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Tougher safety checks are needed before foods made from genetically modified (GM) plants are declared fit for human consumption, according to a report released today by the Royal Society, Britain's leading scientific organisation.

But the report, called Genetically modified plants for food use and human health - an update, concludes that there is no reason to doubt the safety of currently available foods made from GM ingredients.

Safety assessments should be “harmonised” between different nations, and the criteria used to make safety assessments must be “more explicit and objective”, the report says.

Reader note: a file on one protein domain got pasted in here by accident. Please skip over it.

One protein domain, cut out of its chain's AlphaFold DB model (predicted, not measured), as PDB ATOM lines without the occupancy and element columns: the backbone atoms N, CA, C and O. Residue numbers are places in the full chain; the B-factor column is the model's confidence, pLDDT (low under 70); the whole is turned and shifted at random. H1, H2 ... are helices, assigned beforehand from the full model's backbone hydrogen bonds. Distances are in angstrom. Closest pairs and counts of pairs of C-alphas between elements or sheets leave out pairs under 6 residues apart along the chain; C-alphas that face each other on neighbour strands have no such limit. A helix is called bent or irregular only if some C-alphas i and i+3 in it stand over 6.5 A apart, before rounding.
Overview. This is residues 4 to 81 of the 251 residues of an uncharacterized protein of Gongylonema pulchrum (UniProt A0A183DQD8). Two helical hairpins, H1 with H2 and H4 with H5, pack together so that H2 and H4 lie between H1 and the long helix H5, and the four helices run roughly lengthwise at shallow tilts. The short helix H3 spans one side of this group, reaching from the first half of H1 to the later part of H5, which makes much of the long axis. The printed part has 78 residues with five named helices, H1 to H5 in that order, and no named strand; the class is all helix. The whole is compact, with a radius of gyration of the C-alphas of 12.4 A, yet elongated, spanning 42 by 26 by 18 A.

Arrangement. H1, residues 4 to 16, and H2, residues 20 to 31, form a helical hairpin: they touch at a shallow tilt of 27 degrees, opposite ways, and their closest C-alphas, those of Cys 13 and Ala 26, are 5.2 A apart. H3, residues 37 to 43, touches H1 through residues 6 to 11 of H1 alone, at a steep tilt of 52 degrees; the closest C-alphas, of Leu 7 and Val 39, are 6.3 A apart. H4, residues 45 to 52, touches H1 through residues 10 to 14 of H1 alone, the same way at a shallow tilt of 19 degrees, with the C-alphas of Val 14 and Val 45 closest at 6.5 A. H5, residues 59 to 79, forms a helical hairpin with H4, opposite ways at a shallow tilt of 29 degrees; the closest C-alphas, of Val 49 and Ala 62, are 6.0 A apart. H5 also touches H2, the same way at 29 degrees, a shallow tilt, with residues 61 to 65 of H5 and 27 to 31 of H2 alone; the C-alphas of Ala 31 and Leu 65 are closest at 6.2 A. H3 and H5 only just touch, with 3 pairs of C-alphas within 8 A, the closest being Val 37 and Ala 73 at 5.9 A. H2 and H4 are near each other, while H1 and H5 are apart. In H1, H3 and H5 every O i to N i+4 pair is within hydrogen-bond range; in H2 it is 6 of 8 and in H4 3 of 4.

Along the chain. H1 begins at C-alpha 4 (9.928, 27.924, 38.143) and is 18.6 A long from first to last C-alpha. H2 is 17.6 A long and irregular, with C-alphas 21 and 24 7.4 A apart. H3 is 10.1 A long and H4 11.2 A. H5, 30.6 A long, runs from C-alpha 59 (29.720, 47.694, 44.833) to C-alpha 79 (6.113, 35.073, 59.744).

“It is important that we get the regulations tight,” says Jim Smith, who chaired the working group that produced the report. “But the legislation must not be so restrictive that it removes any incentive for introducing new food products that are potentially beneficial to society.”

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Full text: Genetically modified plants for food use and human health - an update